A response of the whole organism, involving: 1) physiological arousal 2) expressive behaviors 3) conscious experience
The theory that our experience of emotion is our awareness of our physiological responses to emotion-arousing stimuli.
The theory that an emotion-arousing stimulus simultaneously triggers 1) physiological responses and 2) the subjective experience of emotion.
Schacter-Singer's theory that to experience emotion one must 1) be physically aroused and 2) cognitively label the arousal.
High level of arousal
In performing easy tasks, is it better to have a high or low level of arousal?
Low level of arousal
In performing difficult tasks, is it better to have a high or low level of arousal?`
Which side of the frontal lobe displays more activity when we feel negative emotions?
Which side of the frontal lobe displays more activity when we feel positive emotions?
A cluster of neurons to which a neural pathway that increases dopamine levels runs. It lights up when people experience pleasure.
Sometimes our arousal response to one event affects our response to the next event.
A machine, commonly used in attempts to detect lies, that measures several of the physiological responses accompanying emotion (such as perspiration and cardiovascular and breathing changes).
Guilty Knowledge Test
A more effective approach to lie detection, which assesses a suspect's physiological responses to crime-scene details known only to the police and the guilty person.
Like speedy reflexes that operate apart from the brain's thinking cortex, some emotions take neural pathways that bypass the cortex. For example, stimulus -> thalamus -> amygdala -> response. This enables emotional response before the intellect intervenes, and we have realized what is causing an emotion.
When an emotional stimulus does not bypass the cortex, and gives the intellect time to react to the emotion. For example, stimulus -> thalamus -> sensory cortex -> prefrontal cortex -> amygdala -> response.
According to Richard Lazarus, although some emotional responses do not require conscious thinking, emotions arise when we __________ them as either beneficial or harmful to our well-being.
Zajonc and LeDoux have demonstrated that some emotional responses - especially simple likes, dislikes, and fears - involve no ______.
Interpretations, memories, and expectations
Some emotions - including moods like depression and complex feelings like hatred and love - are, as Lazarus, Schachter, and Singer predicted, greatly affected by our __________, __________, and __________.
These kinds of people are better at reading emotion.
These kinds of people are emotionally easier to read.
Women are better at reading and displaying every emotion except...
Whereas facial expressions are universally similar (even in people blind from birth), __________ are universally different.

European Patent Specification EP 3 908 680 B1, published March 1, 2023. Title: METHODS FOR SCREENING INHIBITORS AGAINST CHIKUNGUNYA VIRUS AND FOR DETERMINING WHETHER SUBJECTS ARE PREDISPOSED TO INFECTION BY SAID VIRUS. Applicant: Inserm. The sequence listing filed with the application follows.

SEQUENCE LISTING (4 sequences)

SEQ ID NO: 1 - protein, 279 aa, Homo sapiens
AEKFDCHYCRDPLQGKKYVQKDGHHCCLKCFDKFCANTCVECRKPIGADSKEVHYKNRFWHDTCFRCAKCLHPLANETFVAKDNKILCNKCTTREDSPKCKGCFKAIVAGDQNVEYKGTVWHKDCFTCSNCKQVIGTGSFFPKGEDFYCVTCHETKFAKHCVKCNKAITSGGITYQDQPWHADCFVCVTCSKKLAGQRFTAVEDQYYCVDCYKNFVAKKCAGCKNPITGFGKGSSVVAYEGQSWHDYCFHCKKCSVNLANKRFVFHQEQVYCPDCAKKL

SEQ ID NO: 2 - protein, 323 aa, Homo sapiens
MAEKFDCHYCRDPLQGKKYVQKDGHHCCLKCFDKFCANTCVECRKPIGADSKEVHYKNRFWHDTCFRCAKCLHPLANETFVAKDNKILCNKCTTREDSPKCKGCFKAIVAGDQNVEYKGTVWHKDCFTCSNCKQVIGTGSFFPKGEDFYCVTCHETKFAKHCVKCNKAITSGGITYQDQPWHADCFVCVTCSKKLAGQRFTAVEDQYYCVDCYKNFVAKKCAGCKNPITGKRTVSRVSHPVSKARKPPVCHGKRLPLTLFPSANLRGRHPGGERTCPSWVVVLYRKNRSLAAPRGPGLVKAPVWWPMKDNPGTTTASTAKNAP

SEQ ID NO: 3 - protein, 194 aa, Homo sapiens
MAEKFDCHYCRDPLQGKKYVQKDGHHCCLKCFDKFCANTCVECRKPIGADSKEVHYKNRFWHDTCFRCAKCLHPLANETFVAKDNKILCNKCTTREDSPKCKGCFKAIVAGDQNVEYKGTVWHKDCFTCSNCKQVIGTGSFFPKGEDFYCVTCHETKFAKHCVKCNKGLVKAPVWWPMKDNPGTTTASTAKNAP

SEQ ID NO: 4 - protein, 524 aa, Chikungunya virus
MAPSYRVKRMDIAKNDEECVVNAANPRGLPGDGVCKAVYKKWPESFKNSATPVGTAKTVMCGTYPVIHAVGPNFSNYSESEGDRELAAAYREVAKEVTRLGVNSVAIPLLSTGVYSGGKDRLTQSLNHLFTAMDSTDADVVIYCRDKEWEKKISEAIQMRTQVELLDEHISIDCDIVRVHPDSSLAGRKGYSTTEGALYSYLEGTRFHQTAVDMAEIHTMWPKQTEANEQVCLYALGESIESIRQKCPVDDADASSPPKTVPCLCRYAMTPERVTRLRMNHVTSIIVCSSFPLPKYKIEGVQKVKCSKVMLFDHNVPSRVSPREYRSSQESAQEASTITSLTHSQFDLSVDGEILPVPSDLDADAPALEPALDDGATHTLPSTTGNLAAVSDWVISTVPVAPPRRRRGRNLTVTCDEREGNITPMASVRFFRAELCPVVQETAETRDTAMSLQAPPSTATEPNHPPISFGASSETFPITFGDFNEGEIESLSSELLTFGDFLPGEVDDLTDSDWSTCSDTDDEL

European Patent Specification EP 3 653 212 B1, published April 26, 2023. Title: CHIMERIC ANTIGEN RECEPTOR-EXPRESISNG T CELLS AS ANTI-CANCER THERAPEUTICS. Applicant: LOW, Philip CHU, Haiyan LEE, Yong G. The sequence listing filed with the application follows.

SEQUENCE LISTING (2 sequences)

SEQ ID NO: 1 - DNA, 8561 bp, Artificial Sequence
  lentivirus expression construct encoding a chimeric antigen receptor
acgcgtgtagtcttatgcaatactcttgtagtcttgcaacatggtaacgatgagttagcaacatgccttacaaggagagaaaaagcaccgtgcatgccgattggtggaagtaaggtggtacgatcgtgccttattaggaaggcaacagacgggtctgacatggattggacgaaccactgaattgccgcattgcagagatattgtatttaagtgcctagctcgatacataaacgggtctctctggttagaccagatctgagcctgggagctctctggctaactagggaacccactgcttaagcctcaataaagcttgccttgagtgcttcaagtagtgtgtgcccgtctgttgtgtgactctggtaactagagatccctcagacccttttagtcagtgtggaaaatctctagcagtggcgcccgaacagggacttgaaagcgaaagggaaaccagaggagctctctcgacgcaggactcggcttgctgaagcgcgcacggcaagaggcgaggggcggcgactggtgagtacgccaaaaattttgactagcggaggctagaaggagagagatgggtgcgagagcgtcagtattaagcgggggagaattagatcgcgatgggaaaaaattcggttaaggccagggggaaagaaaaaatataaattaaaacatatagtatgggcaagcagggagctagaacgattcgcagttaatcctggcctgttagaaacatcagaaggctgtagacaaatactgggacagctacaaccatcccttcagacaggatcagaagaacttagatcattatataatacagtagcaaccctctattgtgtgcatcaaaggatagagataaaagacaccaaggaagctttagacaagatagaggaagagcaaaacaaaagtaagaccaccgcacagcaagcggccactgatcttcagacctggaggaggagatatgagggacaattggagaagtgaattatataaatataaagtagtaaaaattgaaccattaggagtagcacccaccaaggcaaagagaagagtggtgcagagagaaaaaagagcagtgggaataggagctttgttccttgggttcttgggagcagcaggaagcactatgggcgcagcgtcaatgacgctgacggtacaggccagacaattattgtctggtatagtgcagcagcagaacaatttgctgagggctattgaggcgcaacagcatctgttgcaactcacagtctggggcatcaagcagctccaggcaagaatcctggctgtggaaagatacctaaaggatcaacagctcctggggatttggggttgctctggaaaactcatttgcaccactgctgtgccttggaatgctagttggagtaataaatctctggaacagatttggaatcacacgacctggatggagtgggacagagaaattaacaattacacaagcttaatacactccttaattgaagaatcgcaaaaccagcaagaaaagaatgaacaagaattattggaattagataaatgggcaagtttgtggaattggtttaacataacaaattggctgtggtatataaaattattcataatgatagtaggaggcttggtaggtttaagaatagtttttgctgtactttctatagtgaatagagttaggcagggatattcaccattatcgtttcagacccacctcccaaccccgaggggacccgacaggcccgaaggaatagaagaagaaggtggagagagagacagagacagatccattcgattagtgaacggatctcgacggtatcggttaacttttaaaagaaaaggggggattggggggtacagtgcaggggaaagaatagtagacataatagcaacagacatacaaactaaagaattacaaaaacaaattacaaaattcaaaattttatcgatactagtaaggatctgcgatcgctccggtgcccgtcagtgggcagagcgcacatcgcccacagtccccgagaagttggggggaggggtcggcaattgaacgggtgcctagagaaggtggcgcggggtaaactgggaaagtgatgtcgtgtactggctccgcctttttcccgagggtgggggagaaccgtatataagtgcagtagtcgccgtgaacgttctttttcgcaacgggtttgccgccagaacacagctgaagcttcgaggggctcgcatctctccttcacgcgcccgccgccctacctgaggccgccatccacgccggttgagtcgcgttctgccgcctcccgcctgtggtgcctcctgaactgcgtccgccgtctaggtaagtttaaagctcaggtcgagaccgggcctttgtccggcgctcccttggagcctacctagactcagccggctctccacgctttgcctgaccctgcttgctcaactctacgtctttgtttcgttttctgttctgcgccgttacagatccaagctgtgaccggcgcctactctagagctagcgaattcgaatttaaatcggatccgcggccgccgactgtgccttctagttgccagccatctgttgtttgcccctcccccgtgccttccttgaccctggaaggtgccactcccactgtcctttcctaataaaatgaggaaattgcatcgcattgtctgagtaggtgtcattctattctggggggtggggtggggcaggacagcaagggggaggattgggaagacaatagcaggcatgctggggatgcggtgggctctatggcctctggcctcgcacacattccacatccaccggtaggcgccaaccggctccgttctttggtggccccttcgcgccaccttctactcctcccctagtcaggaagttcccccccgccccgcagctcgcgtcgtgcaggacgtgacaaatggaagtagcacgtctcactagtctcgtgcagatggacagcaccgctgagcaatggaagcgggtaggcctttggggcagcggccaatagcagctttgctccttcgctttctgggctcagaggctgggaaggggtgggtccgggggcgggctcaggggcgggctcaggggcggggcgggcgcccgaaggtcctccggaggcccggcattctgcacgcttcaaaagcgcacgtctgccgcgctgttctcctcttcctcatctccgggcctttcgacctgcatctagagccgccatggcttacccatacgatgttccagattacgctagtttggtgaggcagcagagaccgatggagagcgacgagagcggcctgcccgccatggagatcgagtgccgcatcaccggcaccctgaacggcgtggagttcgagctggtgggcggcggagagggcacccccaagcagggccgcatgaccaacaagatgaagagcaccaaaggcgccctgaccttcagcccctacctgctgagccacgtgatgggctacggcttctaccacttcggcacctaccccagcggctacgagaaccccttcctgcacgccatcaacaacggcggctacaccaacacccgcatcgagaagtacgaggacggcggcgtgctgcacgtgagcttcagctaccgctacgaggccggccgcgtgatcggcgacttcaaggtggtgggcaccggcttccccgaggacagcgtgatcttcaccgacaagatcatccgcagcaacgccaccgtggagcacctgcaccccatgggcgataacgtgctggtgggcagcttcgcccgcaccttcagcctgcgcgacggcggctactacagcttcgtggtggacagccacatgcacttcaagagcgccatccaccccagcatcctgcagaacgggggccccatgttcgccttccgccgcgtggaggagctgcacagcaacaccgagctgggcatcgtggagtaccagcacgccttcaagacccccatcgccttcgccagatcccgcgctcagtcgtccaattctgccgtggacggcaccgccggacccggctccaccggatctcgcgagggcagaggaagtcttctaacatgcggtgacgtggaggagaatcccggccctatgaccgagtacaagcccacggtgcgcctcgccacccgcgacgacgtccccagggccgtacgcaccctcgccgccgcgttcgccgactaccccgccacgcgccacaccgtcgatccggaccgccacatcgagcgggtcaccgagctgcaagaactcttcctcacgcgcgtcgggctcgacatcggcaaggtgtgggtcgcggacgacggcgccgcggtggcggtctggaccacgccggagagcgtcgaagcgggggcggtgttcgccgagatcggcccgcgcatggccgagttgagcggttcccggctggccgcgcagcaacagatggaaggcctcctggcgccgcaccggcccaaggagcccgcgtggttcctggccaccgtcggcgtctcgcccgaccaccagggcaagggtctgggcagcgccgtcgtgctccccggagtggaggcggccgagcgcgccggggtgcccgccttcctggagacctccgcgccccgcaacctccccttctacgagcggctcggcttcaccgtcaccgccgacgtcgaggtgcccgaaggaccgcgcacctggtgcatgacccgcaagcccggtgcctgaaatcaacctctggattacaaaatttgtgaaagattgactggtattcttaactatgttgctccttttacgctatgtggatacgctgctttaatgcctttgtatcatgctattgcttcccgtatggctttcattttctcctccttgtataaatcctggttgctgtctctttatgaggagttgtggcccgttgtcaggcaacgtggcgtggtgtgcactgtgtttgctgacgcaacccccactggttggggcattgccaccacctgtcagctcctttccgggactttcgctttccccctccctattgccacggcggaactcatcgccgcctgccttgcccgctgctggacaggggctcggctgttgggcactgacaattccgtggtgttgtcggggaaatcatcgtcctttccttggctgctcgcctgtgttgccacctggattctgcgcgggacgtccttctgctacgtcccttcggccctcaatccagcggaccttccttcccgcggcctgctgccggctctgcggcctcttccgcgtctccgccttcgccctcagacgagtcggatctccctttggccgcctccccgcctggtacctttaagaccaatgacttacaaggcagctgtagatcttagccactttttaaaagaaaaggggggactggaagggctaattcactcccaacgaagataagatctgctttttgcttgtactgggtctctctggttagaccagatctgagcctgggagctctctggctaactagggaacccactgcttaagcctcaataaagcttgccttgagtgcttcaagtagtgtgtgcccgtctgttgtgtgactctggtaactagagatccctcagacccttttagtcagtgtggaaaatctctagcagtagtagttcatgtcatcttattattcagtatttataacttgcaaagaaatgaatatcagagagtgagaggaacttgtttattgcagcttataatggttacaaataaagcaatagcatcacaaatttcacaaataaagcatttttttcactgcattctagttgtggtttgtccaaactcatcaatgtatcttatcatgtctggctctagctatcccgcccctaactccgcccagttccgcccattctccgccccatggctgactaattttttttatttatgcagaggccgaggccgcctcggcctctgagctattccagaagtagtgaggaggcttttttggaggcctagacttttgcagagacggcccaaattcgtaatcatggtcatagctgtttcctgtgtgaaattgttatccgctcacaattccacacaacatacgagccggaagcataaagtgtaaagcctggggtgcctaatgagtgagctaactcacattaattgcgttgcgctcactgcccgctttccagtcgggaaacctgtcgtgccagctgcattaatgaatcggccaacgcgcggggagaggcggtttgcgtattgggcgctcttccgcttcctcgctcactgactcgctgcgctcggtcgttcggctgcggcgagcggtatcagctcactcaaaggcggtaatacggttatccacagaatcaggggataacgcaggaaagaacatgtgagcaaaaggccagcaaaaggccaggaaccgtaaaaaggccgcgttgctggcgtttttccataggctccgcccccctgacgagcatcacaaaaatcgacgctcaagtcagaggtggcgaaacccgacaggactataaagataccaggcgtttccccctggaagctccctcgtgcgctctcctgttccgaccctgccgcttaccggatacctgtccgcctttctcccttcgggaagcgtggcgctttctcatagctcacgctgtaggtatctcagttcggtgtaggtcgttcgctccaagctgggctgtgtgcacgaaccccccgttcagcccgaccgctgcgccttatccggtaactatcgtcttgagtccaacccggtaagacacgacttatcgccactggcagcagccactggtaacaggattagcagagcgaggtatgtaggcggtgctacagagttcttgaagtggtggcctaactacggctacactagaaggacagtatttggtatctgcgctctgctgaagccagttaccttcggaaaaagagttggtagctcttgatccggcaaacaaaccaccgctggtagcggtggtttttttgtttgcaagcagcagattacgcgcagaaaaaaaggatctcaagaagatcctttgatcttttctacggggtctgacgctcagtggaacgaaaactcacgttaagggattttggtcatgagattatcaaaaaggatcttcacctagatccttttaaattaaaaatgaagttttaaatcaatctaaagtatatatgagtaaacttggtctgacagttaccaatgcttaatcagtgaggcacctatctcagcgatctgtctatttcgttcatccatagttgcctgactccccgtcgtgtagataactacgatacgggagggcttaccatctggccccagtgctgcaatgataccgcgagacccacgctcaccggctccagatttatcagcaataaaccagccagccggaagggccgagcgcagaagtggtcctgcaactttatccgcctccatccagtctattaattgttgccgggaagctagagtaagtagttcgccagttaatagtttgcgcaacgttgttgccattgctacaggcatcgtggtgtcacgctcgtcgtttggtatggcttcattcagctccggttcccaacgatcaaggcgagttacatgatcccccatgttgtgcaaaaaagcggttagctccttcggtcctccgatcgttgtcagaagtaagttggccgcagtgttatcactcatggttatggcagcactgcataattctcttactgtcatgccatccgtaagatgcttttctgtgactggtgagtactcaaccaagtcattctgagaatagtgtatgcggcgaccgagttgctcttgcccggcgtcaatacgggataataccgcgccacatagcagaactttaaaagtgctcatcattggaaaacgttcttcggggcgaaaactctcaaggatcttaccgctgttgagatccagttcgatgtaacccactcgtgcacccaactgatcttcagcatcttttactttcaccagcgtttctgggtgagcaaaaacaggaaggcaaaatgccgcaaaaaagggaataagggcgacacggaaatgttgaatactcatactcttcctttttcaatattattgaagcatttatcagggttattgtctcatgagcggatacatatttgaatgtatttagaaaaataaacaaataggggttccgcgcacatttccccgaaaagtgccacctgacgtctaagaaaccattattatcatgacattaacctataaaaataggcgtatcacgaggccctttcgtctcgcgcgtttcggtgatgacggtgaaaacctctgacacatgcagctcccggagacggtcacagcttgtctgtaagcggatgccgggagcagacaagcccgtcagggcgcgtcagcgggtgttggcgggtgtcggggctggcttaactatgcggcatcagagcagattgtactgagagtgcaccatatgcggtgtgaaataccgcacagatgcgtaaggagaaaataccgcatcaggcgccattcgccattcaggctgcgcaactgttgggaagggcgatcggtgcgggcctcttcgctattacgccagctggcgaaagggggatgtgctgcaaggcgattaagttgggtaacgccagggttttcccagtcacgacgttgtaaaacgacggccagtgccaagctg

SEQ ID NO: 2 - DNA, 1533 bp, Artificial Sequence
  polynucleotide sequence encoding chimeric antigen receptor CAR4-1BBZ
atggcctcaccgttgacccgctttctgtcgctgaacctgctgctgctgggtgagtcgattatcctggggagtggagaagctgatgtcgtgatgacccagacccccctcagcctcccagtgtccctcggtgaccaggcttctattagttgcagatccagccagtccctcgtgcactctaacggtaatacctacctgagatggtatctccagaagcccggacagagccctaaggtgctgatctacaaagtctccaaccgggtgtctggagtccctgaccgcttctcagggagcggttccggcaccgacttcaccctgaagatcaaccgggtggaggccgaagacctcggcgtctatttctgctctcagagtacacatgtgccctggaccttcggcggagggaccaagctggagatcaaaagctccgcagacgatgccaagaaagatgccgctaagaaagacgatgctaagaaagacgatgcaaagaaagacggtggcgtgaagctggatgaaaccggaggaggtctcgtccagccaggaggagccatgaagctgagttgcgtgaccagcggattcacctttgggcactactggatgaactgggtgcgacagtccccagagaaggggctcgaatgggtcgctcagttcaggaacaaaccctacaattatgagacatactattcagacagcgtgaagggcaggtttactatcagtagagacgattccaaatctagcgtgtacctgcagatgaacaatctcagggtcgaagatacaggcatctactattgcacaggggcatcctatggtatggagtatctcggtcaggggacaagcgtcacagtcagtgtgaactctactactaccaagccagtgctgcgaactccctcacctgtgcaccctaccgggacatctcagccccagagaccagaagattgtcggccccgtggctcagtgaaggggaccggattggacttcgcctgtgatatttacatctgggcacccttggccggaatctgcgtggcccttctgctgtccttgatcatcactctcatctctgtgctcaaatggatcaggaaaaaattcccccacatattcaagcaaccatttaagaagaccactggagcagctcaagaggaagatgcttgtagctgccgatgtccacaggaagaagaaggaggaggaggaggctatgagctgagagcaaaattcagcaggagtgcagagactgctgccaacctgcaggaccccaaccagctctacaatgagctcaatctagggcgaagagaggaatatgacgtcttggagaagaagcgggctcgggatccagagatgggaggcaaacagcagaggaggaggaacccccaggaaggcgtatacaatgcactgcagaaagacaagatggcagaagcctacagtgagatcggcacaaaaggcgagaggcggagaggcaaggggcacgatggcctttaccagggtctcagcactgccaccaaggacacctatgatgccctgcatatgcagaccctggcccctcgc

Biological Influences on emotion
.physiological arousal .evolutionary adaptiveness .response pathways in the brain .spillover effect
Psychological influences on emotion
.cognitive labeling .gender differences
Social-cultural influences on emotion
.expressiveness .presence of others .cultural expectations
Expressions and Actions
According to William James, one can affect one's mood by changing one's _______________ to reflect the desired emotion.
Facial expressions characteristic of a certain emotion cause one to be more likely to feel that emotion.
When you act like someone experiencing a particular emotion, you feel that emotion on a small scale.
One of the two dimensions people place their emotions. Contains pleasant and unpleasant.
One of the two dimensions people place their emotions. Contains high and low.
An adaptive alarm system that prepares our bodies to flee from danger.
Anterior Cingulate Cortex
A higher-level center for processing emotion which sends input to the amygdala to activate emotions like fear.
Emotional release. In psychology, the ___________ hypothesis maintains that "releasing" aggressive energy (through action or fantasy) relieves aggressive urges.
Does catharsis relieve or increase anger?
Feel-good, do-good phenomenon
People's tendency to be helpful when already in a good mood.
Self-perceived happiness or satisfaction with life. Used along with measures of objective well-being (for example, physical and economic indicators) to evaluate people's quality of life.
From morning to mid day, positive emotion _________; from mid day to night, positive emotion __________.
Over time, strong positive or negative emotions always _______.
There is a minimum amount of this required to retain basic happiness, but once it increased from there, people remain as happy as they were previously.
People who pursue money over strong familial or love-related relationships end up having _________ money than those who feel the other way.
Our tendency to form judgments (of sounds, of lights, of income) relative to a neutral level defined by our prior experience. We can then adjust our neutral levels.
the perception that one is worse off relative to those with whom one compares oneself. However, comparing oneself to the worse-off makes one happier.
Factors unrelated to happiness
Age, gender, education levels, parenthood, and physical attractiveness.
Factors related to happiness
High self-esteem, being optimistic, outgoing, and agreeable, having close friendships or a successful marriage, having work and leisure that engages ones skills, having a meaningful religious faith, and sleeping well and exercising.